(Bloomberg) -- Hungarian lawmakers approved a law cracking down on immigration, a show of defiance by Prime Minister Viktor Orban, who’s ignored threats from his European allies of being expelled from their political group.
Parliament passed a law Wednesday that imposes jail terms of up to a year on anyone deemed to be helping immigrants enter the landlocked European Union country of 10 million people. Legislators also passed a constitutional amendment removing the Supreme Court’s oversight over public administration courts, which critics say is a further step at extending Orban’s influence over the judiciary.
A ringleader of European populist forces, Orban is going on the offensive as his political allies across Europe gain ground. Most recently, Italy elected an anti-establishment government, while German Chancellor Angela Merkel’s coalition is wobbling after her junior partners gave her an ultimatum to harden her immigration policies. Orban will host the anti-immigrant leaders of Austria, Poland, the Czech Republic on Thursday, ahead of an EU summit aimed at bridging differences over the issue that’s polarized the bloc.
“Orban is definitely riding high,” Attila Tibor Nagy of the Center for Fair Political Analysis in Budapest, said by phone. “Political developments across Europe are going his way.”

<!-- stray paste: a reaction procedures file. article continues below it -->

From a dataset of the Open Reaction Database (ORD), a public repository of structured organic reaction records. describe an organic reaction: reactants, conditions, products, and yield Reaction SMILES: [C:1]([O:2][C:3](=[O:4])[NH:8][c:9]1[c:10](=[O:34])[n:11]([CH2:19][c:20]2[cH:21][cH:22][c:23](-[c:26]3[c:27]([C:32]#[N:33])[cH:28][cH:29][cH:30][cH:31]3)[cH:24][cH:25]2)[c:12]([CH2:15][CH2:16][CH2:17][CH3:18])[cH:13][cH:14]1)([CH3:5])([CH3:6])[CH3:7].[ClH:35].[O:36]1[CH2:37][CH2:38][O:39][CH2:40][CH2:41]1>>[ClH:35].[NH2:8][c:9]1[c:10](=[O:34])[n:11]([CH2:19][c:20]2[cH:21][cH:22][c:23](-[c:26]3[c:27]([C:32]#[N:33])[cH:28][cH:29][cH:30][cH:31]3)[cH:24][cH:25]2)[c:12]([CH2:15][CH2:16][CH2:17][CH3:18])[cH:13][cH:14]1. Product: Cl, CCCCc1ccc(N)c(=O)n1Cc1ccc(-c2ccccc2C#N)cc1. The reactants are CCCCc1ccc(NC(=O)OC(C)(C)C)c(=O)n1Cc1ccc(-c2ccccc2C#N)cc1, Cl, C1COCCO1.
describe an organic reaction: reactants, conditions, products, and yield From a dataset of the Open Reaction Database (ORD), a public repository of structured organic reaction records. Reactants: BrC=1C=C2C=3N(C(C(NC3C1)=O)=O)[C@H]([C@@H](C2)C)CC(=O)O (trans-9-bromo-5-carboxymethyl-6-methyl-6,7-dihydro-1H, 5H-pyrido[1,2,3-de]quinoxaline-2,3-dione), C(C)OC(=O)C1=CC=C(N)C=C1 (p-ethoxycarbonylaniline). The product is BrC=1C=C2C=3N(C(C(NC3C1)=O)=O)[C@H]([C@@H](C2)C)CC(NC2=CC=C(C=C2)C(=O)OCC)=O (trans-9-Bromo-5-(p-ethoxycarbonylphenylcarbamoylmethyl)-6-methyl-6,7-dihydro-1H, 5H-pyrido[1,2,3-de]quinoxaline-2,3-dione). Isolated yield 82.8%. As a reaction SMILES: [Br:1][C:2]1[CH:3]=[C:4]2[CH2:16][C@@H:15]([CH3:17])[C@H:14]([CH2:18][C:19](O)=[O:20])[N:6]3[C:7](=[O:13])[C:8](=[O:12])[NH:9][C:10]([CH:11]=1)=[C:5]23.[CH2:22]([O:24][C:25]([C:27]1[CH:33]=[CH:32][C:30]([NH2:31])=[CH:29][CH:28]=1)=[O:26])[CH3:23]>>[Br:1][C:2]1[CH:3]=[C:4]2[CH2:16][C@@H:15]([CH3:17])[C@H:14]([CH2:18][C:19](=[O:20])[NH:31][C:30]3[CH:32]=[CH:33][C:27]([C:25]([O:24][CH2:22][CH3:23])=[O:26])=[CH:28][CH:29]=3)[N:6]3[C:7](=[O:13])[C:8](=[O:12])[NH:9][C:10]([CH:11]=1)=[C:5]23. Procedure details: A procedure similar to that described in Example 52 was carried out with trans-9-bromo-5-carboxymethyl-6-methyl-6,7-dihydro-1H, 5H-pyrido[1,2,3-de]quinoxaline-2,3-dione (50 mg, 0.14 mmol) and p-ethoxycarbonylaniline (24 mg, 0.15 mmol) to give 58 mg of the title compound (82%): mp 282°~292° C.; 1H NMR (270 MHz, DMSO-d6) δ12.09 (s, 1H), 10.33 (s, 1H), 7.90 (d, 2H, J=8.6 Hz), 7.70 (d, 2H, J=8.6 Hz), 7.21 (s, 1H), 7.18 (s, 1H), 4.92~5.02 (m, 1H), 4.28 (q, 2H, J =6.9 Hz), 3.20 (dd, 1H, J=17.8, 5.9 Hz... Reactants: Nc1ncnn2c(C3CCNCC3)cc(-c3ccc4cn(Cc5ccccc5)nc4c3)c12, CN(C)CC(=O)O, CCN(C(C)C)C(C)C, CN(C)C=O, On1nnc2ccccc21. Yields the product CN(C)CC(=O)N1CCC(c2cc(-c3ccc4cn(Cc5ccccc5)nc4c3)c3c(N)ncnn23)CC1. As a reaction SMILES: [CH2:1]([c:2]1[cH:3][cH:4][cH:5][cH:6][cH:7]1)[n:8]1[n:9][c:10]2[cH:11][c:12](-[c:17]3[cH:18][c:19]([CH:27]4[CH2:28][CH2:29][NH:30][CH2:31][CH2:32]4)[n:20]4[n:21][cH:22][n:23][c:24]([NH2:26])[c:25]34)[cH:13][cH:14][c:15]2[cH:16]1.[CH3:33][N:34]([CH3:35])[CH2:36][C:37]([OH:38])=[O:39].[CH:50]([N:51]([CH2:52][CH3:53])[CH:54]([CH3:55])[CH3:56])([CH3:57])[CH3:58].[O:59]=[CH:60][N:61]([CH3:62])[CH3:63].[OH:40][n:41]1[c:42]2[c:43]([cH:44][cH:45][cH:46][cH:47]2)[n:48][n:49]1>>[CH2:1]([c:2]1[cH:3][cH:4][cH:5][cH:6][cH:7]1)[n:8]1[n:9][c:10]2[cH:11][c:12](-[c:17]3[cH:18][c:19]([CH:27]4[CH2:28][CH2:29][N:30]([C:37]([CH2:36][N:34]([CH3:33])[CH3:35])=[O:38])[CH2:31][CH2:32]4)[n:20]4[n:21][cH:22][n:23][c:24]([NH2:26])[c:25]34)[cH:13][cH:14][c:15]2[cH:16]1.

On Saturday, the Hungarian leader told the European People’s Party, the biggest bloc in the European Parliament, to shape up before legislative elections next year and ditch an attempt to create an “anti-populist front.” The EPP’s leadership last month threatened to oust Orban if he crossed “red lines,” including by continuing with a crackdown on non-governmental organizations.
The criticism initially pushed Orban to remove a 25 percent levy on groups seen as helping “illegal” immigration from the draft bill. The government has dubbed the legislation the “Stop Soros law” after Hungarian-born billionaire and philanthropist George Soros, a main funder of NGOs outside of Orban’s control.
The cabinet said Tuesday that it would re-introduce the levy in a separate tax law. The cabinet also disregarded objections from the Venice Commission, an inter-governmental rights watchdog, reversing earlier pledges to take into account its observations before passing the “Stop Soros” law.
The steps are likely to exacerbate criticism over the erosion of democracy under Orban, who won a third consecutive constitutional majority in April elections following eight years of concentrating power. The European Parliament is currently debating whether the changes warrant the suspension of Hungary’s voting rights in the EU for democratic backsliding.
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